McManus: Israel's brinkmanship, America's peril

IranUnrest, Conflicts and WarNuclear WeaponsIsraelPoliticsEconomyBusiness

Last week, Gen. Norton A. Schwartz, chief of staff of the U.S. Air Force, confirmed a no-longer-surprising fact: the Pentagon has sent the White House a menu of options for going to war with Iran.

But that doesn't mean the military thinks bombing Iran would be a good idea. "It's not prudent at this point to decide to attack Iran," Schwartz's boss, Army Gen. Martin E. Dempsey, chairman of the Joint Chiefs of Staff, said on CNN last month, adding that his advice applied to Israel as well as the United States. "A strike at this time would be destabilizing and wouldn't achieve their objectives," Dempsey said.

It's hard to find a high-rankingU.S. militaryofficer who thinks war with Iran is a good idea. They point out that it is unclear that bombing Iran would succeed in stopping the Islamic Republic from developing nuclear technology, and that an attack would almost surely provoke Iranian retaliation and touch off a longer, wider war.

But that hasn't stopped President Obama from rattling the saber.

"When the United States says it is unacceptable for Iran to have a nuclear weapon, we mean what we say," he told Jeffrey Goldberg of the Atlantic last week. "As president of the United States, I don't bluff."

Part of the reason Obama sounds more hawkish than his generals is that he hopes the threat of military action can help bring Iran around. But he's also trying to navigate a delicate situation with a leader who's ostensibly one of his closest allies, Israeli Prime Minister Benjamin Netanyahu.

Netanyahu and his defense minister, Ehud Barak, have said that they don't believe economic sanctions and negotiations are working fast enough to persuade Iran to curtail its nuclear program. Barak has warned that Iran's nuclear facilities will soon be so deep underground that they will be in a "zone of immunity," safe from military attack — or at least safe from the scale of attack that Israel could muster.

Once that happens, Israel would have to depend on the United States for protection, and that's not a position the Israelis want to be in. So Netanyahu and Barak have publicly suggested that it may soon be time for Israel to strike, despite the dangers that an attack would bring.

Are the Israelis serious? They say they are, and the Obama administration is taking them at their word. Over the past two months, a parade of U.S. defense officials has visited Israel. This week, Netanyahu is visiting Washington — hoping, according to Israeli media reports, to win a promise from Obama that the United States will prevent Iran from even attaining the capability to build nuclear weapons. Until now, the United States has said it will prevent Iran from acquiring a nuclear weapon, but Israel wants the red line moved to the less easily defined point of "capability."

For all Netanyahu's bluster, Israeli officials still say war with Iran is something they'd like to avoid. An Israeli attack on Iran would almost certainly lead not only to direct retaliation from Tehran, but also a ground war with Hezbollah, the pro-Iranian militia that rules southern Lebanon. A poll of Israelis released last week found that only 19% favor attacking Iran without U.S. support, and only 42% favor an attack even with U.S. support.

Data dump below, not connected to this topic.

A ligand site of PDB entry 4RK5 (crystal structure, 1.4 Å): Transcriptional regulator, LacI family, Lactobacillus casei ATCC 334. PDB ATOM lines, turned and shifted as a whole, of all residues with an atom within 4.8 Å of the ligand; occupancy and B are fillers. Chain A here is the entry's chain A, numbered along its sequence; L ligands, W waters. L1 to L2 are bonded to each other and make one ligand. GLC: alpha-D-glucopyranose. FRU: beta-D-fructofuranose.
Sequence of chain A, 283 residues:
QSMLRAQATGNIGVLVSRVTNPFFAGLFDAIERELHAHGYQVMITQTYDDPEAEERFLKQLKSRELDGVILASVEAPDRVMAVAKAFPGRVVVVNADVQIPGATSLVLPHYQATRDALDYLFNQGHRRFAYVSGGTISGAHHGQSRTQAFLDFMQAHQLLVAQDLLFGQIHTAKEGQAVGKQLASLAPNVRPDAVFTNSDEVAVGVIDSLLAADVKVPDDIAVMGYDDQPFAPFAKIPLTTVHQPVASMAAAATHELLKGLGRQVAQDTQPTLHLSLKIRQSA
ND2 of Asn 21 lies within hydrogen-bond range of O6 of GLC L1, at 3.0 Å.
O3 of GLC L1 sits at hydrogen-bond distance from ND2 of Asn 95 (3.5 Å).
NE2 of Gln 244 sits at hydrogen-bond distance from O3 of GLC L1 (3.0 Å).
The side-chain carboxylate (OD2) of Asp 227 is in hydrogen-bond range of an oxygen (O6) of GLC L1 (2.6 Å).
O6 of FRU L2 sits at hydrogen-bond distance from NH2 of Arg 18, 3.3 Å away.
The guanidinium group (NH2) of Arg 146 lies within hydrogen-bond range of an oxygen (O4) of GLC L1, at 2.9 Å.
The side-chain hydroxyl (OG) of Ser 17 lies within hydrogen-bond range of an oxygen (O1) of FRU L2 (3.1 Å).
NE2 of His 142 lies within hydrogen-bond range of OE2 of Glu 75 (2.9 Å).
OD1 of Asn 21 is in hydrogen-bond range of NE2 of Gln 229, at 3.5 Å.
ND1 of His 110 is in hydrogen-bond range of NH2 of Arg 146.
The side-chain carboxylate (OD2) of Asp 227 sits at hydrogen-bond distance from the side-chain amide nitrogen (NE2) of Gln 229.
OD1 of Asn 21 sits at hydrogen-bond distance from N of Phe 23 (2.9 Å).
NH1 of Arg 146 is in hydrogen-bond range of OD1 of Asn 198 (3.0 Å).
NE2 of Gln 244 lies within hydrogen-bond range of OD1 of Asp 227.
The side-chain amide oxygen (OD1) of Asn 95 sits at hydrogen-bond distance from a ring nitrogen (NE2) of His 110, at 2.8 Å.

Even Netanyahu has said that the outcome he'd prefer is an Iranian retreat in the face of economic sanctions, with no military action by anyone.

But is that possible?

The United States and its European allies have been working on proposals for the next round of nuclear talks with Iran, which are planned to begin next month. The aim, Obama said in his interview with the Atlantic, is to induce Iran's leaders "to make a strategic calculation" to delay "whatever potential breakout capacity they may have."

That probably means some kind of deal under which Iran would agree to limit its enrichment of uranium to levels well below what's needed for nuclear weapons and submit to international inspections that would reassure Israel and other countries that it is not pursuing secret military projects.

The idea, said Dennis Ross, a former Obama advisor, would be to "stop the clock" and freeze Iran's nuclear technology at a level that doesn't threaten anyone else. But that would likely require the United States and its allies to soften their previous demand that Iran suspend all uranium enrichment as a first step.

Obama noted that Iranian leaders have frequently insisted they aren't seeking nuclear weapons. "So it doesn't require them to knuckle under to us," he said. But it would require them to allow more intrusive inspections than they have accepted in the past.

The Obama administration contends that a deal like that is more possible than ever before, because economic sanctions against Iran have finally begun to bite. But to obtain an agreement with Iran, the United States needs Israel to stay its hand.

The term "brinkmanship" was coined during the Cold War to describe threats of military action that, if implemented, would lead to disaster for both sides. It's ironic that in this case, the brinkmanship is coming from America's ally, Netanyahu, and it carries the potential of calamity not only for Iran and Israel, but for the United States as well.

doyle.mcmanus@latimes.com

Copyright © 2014, Los Angeles Times
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